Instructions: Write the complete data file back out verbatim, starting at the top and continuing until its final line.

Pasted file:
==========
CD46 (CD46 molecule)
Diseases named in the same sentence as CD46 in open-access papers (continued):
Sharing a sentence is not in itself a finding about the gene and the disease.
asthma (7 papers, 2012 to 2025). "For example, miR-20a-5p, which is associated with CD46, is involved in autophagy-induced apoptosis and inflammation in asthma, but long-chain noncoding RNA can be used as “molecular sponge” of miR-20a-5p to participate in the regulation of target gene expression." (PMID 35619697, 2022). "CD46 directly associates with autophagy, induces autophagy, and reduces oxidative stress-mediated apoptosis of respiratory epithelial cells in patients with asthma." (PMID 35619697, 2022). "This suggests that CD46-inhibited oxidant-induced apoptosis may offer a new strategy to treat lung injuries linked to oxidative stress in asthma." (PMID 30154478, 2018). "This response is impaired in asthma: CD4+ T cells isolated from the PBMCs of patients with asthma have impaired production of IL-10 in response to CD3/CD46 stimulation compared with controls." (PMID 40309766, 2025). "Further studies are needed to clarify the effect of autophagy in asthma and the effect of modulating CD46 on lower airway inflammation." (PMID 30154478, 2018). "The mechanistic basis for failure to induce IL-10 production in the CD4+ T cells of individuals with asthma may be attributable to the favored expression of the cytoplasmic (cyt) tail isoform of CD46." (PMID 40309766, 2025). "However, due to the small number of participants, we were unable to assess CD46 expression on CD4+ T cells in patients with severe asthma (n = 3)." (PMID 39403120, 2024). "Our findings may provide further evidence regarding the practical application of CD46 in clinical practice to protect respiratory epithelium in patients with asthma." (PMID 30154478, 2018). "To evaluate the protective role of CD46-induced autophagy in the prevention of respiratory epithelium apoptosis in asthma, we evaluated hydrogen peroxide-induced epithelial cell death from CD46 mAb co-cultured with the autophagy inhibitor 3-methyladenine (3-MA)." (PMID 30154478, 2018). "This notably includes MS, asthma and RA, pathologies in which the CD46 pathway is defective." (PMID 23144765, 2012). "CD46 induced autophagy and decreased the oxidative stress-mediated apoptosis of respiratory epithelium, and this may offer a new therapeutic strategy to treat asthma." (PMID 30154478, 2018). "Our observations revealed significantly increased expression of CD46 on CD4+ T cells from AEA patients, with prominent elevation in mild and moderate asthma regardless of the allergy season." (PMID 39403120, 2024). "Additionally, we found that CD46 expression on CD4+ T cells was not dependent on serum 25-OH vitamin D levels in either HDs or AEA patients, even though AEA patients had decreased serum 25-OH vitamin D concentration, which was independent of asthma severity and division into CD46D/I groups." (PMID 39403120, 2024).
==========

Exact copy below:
CD46 (CD46 molecule)
Diseases named in the same sentence as CD46 in open-access papers (continued):
Sharing a sentence is not in itself a finding about the gene and the disease.
asthma (7 papers, 2012 to 2025). "For example, miR-20a-5p, which is associated with CD46, is involved in autophagy-induced apoptosis and inflammation in asthma, but long-chain noncoding RNA can be used as “molecular sponge” of miR-20a-5p to participate in the regulation of target gene expression." (PMID 35619697, 2022). "CD46 directly associates with autophagy, induces autophagy, and reduces oxidative stress-mediated apoptosis of respiratory epithelial cells in patients with asthma." (PMID 35619697, 2022). "This suggests that CD46-inhibited oxidant-induced apoptosis may offer a new strategy to treat lung injuries linked to oxidative stress in asthma." (PMID 30154478, 2018). "This response is impaired in asthma: CD4+ T cells isolated from the PBMCs of patients with asthma have impaired production of IL-10 in response to CD3/CD46 stimulation compared with controls." (PMID 40309766, 2025). "Further studies are needed to clarify the effect of autophagy in asthma and the effect of modulating CD46 on lower airway inflammation." (PMID 30154478, 2018). "The mechanistic basis for failure to induce IL-10 production in the CD4+ T cells of individuals with asthma may be attributable to the favored expression of the cytoplasmic (cyt) tail isoform of CD46." (PMID 40309766, 2025). "However, due to the small number of participants, we were unable to assess CD46 expression on CD4+ T cells in patients with severe asthma (n = 3)." (PMID 39403120, 2024). "Our findings may provide further evidence regarding the practical application of CD46 in clinical practice to protect respiratory epithelium in patients with asthma." (PMID 30154478, 2018). "To evaluate the protective role of CD46-induced autophagy in the prevention of respiratory epithelium apoptosis in asthma, we evaluated hydrogen peroxide-induced epithelial cell death from CD46 mAb co-cultured with the autophagy inhibitor 3-methyladenine (3-MA)." (PMID 30154478, 2018). "This notably includes MS, asthma and RA, pathologies in which the CD46 pathway is defective." (PMID 23144765, 2012). "CD46 induced autophagy and decreased the oxidative stress-mediated apoptosis of respiratory epithelium, and this may offer a new therapeutic strategy to treat asthma." (PMID 30154478, 2018). "Our observations revealed significantly increased expression of CD46 on CD4+ T cells from AEA patients, with prominent elevation in mild and moderate asthma regardless of the allergy season." (PMID 39403120, 2024). "Additionally, we found that CD46 expression on CD4+ T cells was not dependent on serum 25-OH vitamin D levels in either HDs or AEA patients, even though AEA patients had decreased serum 25-OH vitamin D concentration, which was independent of asthma severity and division into CD46D/I groups." (PMID 39403120, 2024).